Why you should exercise BEFORE breakfast – you'll burn 20 per cent more body fat
Those who exercised before breakfast also burned 20% more fat than those who worked out afterwardsEarly morning exercisers did not consume additional calories during the day compared to their peers
12:04 GMT, 24 January 2013
13:15 GMT, 24 January 2013
Rise and shine! Getting out before breakfast will help you burn more fat during a workout
Early risers who exercise on an empty stomach before breakfast can burn up to 20 per cent more body fat, according to new research.
Researchers sought to find out whether the known benefits of exercising after an overnight fast were undermined by an increased appetite and eating more food later in the day.
A team from University of Northumbria asked twelve active men to perform a bout of treadmill exercise at 10am, either after they had eaten breakfast or in a fasted state having not eaten since the evening before.
Following the exercise all participants were given a chocolate milkshake
Later in the day, participants were provided with a pasta lunch which they were asked to eat until they felt 'comfortably full'.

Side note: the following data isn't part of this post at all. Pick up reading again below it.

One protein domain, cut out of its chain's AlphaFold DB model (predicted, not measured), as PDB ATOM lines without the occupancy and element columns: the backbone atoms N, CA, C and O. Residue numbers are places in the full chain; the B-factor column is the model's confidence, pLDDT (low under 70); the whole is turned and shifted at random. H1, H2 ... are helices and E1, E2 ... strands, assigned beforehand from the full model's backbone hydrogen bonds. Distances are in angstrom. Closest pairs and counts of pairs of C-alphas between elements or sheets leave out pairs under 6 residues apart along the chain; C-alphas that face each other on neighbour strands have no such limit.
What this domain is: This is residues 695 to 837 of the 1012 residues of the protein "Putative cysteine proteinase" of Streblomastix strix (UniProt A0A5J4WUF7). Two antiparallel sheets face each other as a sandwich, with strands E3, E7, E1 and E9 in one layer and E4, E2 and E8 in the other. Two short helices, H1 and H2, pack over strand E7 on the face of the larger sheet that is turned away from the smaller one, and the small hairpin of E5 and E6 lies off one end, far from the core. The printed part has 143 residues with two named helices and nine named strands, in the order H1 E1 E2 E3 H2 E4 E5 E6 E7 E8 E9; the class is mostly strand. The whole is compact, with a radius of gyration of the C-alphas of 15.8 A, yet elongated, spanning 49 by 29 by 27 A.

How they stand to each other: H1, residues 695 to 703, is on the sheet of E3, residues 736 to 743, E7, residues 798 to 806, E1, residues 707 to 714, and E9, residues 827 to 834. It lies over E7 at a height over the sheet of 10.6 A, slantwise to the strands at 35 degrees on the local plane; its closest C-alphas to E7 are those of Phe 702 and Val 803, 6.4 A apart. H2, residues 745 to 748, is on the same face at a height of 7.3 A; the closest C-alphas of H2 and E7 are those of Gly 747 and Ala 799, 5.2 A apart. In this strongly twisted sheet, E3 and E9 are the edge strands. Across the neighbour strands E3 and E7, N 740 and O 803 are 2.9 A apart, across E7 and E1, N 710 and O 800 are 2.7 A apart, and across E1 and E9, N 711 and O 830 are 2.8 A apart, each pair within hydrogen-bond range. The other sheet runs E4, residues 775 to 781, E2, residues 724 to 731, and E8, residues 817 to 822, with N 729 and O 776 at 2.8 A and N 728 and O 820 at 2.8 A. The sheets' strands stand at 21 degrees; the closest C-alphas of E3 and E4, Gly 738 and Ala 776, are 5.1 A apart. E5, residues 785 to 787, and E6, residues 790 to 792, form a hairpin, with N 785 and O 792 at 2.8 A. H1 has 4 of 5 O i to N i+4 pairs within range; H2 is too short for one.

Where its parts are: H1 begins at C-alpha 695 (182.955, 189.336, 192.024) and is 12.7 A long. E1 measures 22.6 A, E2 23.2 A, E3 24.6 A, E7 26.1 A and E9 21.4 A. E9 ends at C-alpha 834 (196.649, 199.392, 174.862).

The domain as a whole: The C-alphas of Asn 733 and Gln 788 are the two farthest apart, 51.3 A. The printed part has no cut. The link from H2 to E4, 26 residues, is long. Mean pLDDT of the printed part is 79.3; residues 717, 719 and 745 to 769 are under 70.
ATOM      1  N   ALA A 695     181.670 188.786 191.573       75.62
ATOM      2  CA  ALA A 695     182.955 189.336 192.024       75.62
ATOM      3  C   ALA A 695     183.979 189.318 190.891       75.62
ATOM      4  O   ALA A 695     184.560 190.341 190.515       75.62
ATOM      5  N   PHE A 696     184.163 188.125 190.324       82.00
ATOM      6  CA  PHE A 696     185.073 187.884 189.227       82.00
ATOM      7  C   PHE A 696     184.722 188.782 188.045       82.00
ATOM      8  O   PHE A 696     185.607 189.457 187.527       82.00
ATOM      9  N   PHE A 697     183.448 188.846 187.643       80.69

Their lunchtime consumption of energy and fat was assessed and calculated, taking into account the amount of energy and fat burned during the morning period.
The researchers, led by Dr Emma Stevenson and PhD student Javier Gonzalez, discovered that those who had exercised in the morning did not consume additional calories or experience increased appetite during the day to compensate for their earlier activity
They also found that those who had exercised in a fasted state burned almost 20 per cent more fat compared to those who had consumed breakfast before their workout.
This means that performing exercise on an empty stomach provides the most desirable outcome for fat loss.
Dr Emma Stevenson and Javier Gonzalez (left) found that exercising on an empty stomach burns 20 per cent more fat
Mr Gonzalez said: 'In order to lose body fat we need to use more fat than we consume.
'Exercise increases the total amount of energy we expend and a greater
proportion of this energy comes from existing fat if the exercise is performed after an overnight fast.
'Our results show that exercise does not increase your appetite, hunger or food consumption later in the day and to get the most out of your session it may be optimal to perform this after an overnight fast.'
Dr Stevenson added: 'This research is very important in helping to provide
practical guidelines relating to food intake to individuals who are exercising
to maximise fat mass loss.
'It must be highlighted that this is a short-term study and we can only speculate on the longer term outcomes of such nutritional practices.'
The research, titled 'Breakfast and exercise contingently affect postprandial metabolism and energy balance in physically active males', was published online in the British Journal of Nutrition.